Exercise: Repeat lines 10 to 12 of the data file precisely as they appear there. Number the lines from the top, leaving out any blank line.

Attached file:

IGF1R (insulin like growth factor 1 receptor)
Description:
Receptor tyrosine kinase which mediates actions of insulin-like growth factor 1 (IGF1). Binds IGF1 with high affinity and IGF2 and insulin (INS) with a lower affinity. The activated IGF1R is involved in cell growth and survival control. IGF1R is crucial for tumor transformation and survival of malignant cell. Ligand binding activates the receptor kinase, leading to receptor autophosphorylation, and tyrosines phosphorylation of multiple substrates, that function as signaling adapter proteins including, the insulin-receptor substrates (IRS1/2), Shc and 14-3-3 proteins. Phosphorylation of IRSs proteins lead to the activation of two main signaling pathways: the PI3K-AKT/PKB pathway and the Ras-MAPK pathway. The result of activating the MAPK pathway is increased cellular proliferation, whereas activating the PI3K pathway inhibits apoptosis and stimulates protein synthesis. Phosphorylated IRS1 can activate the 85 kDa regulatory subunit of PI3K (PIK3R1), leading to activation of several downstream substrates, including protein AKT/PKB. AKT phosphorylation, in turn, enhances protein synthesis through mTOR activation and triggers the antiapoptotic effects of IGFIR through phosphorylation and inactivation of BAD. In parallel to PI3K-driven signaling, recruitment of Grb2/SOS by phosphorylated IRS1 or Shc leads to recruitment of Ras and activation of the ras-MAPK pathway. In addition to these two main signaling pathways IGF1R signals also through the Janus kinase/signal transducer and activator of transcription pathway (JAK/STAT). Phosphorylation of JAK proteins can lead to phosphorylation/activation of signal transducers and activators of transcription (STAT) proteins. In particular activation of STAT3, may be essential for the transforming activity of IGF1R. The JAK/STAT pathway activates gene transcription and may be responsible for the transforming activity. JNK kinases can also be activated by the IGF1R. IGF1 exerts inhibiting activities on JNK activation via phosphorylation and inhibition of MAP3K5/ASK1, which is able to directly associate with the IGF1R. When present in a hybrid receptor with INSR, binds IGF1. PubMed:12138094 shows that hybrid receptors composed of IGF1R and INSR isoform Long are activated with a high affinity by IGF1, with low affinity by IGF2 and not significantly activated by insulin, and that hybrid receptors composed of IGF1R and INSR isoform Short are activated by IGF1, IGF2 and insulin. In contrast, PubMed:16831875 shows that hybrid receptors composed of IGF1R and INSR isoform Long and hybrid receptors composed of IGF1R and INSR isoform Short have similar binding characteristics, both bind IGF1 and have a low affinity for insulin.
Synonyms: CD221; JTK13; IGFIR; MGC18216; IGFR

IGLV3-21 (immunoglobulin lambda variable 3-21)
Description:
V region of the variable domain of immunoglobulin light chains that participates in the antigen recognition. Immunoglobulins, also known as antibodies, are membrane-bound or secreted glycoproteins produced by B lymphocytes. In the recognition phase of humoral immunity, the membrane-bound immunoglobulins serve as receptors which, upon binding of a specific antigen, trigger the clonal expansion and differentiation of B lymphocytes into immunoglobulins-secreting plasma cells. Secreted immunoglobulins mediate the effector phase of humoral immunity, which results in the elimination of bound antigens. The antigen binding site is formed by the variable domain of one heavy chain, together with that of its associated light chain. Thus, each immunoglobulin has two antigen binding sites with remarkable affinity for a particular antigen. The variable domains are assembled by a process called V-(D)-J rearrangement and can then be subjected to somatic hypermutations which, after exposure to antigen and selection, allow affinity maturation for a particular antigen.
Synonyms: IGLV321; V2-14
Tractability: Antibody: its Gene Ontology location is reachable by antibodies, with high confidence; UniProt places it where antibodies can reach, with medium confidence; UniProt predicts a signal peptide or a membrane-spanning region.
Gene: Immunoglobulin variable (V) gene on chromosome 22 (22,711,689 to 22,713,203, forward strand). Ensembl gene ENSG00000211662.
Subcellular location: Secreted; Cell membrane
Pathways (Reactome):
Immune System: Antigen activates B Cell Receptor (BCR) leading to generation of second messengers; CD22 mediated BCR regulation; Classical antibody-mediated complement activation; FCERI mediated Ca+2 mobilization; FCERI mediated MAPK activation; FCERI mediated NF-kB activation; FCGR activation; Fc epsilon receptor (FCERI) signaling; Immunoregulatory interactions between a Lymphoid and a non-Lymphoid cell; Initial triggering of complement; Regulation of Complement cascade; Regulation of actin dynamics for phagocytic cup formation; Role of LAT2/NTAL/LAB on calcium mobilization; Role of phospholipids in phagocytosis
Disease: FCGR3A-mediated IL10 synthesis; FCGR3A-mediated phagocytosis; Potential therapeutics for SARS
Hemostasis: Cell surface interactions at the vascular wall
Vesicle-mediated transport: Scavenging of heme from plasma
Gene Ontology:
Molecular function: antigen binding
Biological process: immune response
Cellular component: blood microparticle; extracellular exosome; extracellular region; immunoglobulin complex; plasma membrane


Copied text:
Gene: Immunoglobulin variable (V) gene on chromosome 22 (22,711,689 to 22,713,203, forward strand). Ensembl gene ENSG00000211662.
Subcellular location: Secreted; Cell membrane
Pathways (Reactome):